The second major sin is the gameplay. Simply put, it's unimaginative. Playing out like a twin-stick shooter, the left joystick controls movement while the right moves your crosshair. It's simple enough, but even with adjustable cursor speed the crosshair never feels accurate enough with the Joy-Con to really feel like you're the badass Piero pretends he is. You can move, crouch behind cover, dodge roll, and shoot, and that's about it. You'll find a grand total of six molotov cocktails to lob, a few grenades to specifically use against a boss encounter, and a magnum or two...and that's about it. Halfway through you do get a submachine gun to replace your default pistol, but considering you still have to mash down the right trigger to fire bursts, it doesn't feel different enough from the pistol to make a difference. A few vehicle sections with terrible controls try to mix up the action, but you'll walk away feeling more frustrated than anything else as a result.

And frustration is truly abound. The levels are largely straightforward, but many encounters are so horribly laid out that you'll die numerous times in your efforts to progress. You'll go from clearing out a screen without taking a single hit to being surrounded by machine guns and grenades without warning, resulting in your immediate and recurring death. To call it difficult is a disservice to difficult games; difficulty implies that hard work, memorization, and the building of basic skill can overcome a once-insurmountable challenge. This just feels cheap. There were several instances where after an hour of trying and trying to progress through an artificially difficult area, I only made it through in the end because of the AI either making a mistake, or putting itself in a disadvantageous situation. Beating a section because the computer fucked up is not rewarding, and it is not something I like to play through.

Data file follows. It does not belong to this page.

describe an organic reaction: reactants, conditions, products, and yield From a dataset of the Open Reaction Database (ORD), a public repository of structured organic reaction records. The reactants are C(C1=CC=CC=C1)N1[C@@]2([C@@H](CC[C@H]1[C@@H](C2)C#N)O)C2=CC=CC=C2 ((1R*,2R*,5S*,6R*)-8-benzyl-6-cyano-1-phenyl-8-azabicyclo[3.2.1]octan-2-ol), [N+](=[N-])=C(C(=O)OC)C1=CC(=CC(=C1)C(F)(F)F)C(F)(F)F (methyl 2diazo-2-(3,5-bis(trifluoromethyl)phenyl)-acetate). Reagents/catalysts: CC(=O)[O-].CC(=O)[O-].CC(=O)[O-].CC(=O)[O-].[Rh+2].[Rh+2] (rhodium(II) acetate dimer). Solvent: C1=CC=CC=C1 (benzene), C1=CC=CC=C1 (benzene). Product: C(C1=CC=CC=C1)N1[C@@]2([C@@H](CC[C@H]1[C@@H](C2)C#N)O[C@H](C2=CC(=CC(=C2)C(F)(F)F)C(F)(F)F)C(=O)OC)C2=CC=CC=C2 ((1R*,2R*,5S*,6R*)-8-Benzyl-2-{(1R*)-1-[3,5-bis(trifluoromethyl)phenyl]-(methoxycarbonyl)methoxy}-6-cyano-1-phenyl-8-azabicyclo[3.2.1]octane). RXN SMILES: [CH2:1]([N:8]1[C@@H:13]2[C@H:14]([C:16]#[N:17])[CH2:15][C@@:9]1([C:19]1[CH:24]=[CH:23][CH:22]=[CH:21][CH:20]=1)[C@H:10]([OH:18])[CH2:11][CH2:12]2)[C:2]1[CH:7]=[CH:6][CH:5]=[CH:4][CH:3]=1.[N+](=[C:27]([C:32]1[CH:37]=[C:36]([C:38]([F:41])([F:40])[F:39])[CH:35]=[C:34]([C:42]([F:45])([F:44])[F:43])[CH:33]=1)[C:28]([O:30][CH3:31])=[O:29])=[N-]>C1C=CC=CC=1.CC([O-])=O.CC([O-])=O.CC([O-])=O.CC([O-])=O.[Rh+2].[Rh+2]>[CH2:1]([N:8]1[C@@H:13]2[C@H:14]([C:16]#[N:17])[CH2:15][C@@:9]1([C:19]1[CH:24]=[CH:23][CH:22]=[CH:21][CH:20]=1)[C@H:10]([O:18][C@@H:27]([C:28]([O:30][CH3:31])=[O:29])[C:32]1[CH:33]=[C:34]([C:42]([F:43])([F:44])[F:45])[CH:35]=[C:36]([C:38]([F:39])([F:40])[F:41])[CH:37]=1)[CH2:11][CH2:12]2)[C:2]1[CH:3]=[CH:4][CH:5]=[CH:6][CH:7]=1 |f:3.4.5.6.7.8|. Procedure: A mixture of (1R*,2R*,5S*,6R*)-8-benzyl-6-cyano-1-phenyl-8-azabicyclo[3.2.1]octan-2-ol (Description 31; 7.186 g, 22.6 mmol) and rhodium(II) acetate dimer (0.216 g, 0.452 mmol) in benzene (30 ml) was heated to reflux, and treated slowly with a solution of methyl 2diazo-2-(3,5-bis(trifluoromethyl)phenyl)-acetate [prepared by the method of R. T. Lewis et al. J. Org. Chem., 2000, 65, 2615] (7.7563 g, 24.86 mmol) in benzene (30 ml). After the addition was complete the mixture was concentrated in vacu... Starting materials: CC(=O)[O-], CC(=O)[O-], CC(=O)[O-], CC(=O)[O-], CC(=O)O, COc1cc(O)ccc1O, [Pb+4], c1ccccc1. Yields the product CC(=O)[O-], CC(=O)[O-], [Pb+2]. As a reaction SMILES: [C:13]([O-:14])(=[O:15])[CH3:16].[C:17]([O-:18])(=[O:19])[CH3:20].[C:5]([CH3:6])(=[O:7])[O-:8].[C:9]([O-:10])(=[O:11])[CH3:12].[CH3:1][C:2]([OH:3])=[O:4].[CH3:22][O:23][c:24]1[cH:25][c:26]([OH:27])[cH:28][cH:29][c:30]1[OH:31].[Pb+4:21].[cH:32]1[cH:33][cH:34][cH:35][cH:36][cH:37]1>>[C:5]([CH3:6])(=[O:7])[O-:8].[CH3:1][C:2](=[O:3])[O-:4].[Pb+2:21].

It's not all bad, though. What initially drew me to the game was its aesthetic. Milanoir has a neat-looking pixel art style, with slightly wonky but attractive animations. This would fit right at home on the SNES or Genesis, which is a compliment in my book. I know you can't pull up two different indie game articles these days without seeing pixel art games, but it really does juxtapose quite nicely with the (sometimes obtuse) violence going on while you play. The streets are suitably gritty, even if there are only about six different enemy types to encounter throughout the story.

And the music won't blow anyone away, but there are synth beats mixed with flute solos to make an attempt at setting a mood. You won't get the long drag of a saxophone like you think you would hear in a noir title, but it's at least better than the main gameplay loop. The real problem with the music is you'll hear it a lot. Through all the times you'll die because you're surrounded by guns with no cover or being spammed with grenades by enemies across the screen or being absolutely wrecked by that helicopter boss time and time again, you'll hear the loops of the soundtrack more than you'll care to. That's less a knock on the soundtrack itself, but it's worth pointing out.

Milanoir takes an appealing aesthetic with a promising setup and turns it into a dutiful slog without much of a payout. It's basic, it's petty, and it's laughably crude. It is a noir title that really doesn’t have a whole lot to say.

...except for "fuck." It’s got more than enough of those to give.

[This review is based on a retail build of the game provided by the publisher.]

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Milanoir reviewed by Wes Tacos

4

BELOW AVERAGE

Has some high points, but they soon give way to glaring faults. Not the worst, but difficult to recommend.
How we score:  The destructoid reviews guide

 
 
 

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Wes Tacos